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An Italian doctor who switched off the life support of a paralysed man at the centre of a battle over euthanasia has been cleared of wrongdoing by a medical panel, in what he called a victory for patients’ rights.

Anaesthetist Mario Riccio divided Roman Catholic Italy by granting Piergiorgio Welby his wish to die in December, after a battle with muscular dystrophy that Welby described as torture.

Supporters see Riccio as a hero for ignoring a court ruling that rejected Welby’s request to have his respirator removed. Opponents said Riccio was a criminal who should go to jail. Prosecutors are investigating Welby’s death.

After more than a month of reviewing the case, a committee of doctors in Cremona voted unanimously that Riccio had not violated any rules. The decision was reached late on Wednesday and announced on Thursday.

‘From the point of view of medical ethics, this decision means that the patient’s right to suspend treatment is recognised, even if this suspension can lead to death,’ Riccio told Reuters in an interview.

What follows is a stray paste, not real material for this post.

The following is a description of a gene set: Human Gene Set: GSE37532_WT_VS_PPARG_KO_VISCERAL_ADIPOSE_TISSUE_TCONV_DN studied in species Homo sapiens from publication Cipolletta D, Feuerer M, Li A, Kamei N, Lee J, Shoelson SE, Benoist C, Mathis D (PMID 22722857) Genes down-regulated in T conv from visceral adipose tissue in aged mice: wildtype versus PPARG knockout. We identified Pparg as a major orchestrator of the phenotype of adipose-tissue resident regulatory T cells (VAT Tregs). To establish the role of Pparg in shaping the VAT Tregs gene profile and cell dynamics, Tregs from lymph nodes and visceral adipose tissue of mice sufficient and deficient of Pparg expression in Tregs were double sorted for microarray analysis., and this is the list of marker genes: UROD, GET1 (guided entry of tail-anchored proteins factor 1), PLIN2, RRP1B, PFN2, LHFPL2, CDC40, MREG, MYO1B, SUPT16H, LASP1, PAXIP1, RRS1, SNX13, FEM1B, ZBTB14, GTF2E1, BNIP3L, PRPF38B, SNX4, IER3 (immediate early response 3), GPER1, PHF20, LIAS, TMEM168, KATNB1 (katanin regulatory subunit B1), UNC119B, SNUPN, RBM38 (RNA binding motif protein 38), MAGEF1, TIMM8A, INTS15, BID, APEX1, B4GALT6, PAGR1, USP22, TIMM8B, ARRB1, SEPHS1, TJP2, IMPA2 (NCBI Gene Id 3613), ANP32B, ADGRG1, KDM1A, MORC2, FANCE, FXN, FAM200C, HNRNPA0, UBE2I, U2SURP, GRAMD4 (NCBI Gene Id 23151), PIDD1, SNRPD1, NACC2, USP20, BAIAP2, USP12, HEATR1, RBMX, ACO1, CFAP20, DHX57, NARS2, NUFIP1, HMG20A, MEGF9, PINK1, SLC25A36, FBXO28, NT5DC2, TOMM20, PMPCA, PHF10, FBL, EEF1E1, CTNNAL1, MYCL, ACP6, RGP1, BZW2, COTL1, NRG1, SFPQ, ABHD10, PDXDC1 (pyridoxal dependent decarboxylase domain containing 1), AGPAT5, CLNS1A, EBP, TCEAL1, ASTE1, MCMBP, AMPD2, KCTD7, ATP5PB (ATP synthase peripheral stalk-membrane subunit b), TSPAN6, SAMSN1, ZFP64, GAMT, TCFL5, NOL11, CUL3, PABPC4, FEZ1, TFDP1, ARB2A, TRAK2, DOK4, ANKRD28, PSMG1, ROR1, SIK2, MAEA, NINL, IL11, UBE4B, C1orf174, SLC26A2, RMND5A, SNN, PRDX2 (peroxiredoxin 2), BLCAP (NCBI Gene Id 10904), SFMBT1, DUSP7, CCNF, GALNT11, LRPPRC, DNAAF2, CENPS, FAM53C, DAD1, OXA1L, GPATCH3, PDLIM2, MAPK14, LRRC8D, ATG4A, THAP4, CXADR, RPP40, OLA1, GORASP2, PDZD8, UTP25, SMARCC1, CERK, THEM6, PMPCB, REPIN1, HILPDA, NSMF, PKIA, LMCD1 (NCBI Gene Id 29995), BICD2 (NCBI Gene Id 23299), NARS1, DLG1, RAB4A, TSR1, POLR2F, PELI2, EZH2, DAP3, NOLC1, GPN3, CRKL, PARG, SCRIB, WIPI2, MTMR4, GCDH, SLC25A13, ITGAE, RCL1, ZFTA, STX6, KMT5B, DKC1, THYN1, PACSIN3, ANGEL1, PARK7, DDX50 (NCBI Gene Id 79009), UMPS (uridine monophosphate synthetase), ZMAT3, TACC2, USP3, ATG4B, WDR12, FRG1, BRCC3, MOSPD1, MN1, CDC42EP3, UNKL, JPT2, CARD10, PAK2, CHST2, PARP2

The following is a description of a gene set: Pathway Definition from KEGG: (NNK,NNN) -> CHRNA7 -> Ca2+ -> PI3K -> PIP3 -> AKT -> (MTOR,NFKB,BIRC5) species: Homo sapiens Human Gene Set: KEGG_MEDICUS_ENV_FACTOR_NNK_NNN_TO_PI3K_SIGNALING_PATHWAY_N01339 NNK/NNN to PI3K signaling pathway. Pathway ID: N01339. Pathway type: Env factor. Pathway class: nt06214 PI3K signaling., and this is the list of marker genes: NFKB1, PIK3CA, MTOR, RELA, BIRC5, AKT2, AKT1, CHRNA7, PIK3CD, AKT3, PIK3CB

Welby, 60, an eloquent advocate of euthanasia was denied a Catholic funeral because he had asked to die, and Pope Benedict entered the debate by saying life was sacred until its ‘natural sunset’.

Riccio, who removed the respirator after giving Welby sedatives, denied he had performed euthanasia, which is illegal in Italy and carries a 10-15 year jail term.

Former Italian President Francesco Cossiga formally demanded magistrates consider Riccio a murder suspect last month but Riccio said on Thursday he had still not been named as a suspect in the investigation into Welby’s death.

‘There is also no hypothesis of a crime … as far as I know,’ he said. ‘We’ll have to wait for the judiciary.’

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